"Secret relationship with the council"? If that is so, it's certainly been a well-kept secret compared with the much more public one. I"m glad he's lost weight and I'm pleased he chose to actually give a speech but he has a very long way to go to convince a lot of us that he's not out of his depth or at least out of his element.


    Posted Tue, Feb 22, 9:41 p.m. Inappropriate

    "but his point was that cars are for the elite,"


    "Overall, there were 5.5 million private cars and trucks registered in Washington last year."

    There were 6.7 million residents in WA state in 2010, and 5.5 million private cars and trucks. How many million "elites" are there in WA state?


    Posted Wed, Feb 23, 7:48 a.m. Inappropriate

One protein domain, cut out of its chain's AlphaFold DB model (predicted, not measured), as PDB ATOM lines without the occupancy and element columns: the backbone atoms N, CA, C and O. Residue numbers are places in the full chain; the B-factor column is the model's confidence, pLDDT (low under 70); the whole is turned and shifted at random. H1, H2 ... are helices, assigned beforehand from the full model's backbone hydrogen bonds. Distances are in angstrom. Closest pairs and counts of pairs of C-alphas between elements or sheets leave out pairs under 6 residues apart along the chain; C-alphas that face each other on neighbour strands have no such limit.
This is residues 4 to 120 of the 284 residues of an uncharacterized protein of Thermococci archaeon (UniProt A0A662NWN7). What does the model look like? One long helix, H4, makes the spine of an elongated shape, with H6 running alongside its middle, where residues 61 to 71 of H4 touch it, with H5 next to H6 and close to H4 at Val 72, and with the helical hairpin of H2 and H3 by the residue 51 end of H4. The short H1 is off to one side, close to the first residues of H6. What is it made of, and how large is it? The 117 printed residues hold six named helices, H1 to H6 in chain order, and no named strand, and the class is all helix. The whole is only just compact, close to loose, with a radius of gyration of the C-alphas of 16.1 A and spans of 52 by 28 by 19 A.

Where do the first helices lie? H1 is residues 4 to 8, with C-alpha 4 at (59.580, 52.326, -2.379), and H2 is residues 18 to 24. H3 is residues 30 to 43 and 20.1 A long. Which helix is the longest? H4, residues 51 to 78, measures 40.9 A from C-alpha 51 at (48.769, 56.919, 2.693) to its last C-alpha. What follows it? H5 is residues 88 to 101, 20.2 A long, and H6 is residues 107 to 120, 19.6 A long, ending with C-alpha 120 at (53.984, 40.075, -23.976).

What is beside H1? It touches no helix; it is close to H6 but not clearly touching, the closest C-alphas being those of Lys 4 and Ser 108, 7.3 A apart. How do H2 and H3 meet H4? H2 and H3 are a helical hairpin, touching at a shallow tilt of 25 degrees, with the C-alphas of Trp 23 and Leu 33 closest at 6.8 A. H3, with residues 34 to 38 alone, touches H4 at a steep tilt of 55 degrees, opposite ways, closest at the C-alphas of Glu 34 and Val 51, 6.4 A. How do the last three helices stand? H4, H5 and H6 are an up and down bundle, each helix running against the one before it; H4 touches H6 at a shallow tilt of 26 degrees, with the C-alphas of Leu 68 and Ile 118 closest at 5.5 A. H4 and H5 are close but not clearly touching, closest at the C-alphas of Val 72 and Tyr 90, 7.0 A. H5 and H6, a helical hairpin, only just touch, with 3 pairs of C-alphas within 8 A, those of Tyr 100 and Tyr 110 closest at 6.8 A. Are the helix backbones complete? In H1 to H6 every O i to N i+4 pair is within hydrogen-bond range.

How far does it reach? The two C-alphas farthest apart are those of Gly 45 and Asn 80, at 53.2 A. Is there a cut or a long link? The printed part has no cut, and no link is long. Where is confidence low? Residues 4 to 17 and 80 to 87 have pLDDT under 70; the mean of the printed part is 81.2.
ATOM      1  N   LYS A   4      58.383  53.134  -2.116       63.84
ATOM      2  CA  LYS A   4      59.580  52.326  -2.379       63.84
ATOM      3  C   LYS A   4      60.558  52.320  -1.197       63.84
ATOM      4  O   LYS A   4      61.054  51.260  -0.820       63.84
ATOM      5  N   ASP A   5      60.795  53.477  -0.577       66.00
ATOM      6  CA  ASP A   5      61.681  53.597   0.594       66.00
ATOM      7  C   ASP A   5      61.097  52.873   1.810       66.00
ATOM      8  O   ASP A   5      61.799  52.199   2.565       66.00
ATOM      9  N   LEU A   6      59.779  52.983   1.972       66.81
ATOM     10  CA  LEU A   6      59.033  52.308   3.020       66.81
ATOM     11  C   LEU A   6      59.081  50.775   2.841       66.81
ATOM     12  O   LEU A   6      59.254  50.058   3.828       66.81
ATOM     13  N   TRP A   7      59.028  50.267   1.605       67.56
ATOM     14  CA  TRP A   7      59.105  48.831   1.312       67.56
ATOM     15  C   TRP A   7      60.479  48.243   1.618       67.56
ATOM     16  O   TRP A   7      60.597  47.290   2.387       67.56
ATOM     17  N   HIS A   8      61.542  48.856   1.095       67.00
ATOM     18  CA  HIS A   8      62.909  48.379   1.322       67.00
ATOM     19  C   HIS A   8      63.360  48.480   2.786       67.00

The stiff tolls and the extra 2 billion dollars for the I-520 bridge termination isn't for elite car owners...it's for extra amenities benefitting one affluent nightborhood.


    Posted Wed, Feb 23, 11:43 a.m. Inappropriate

    Nobody seems to have the actual audio for this speech.

    @JM - The Montlake Cut is a regional bottleneck, attributing all that cost to the denizens of that neighborhood isn't appropriate.

    FWIW, it likely would've been possible to have provided what the neighborhood was asking for if you cut the pork out of that 2 Billion, and the 200 Million the State spent studying the program and justifying the run up in costs while also dissing the folks most effected.

    The costs of freeway construction and neighborhood mitigation are certainly valid subjects, your post does nothing to advance that discussion.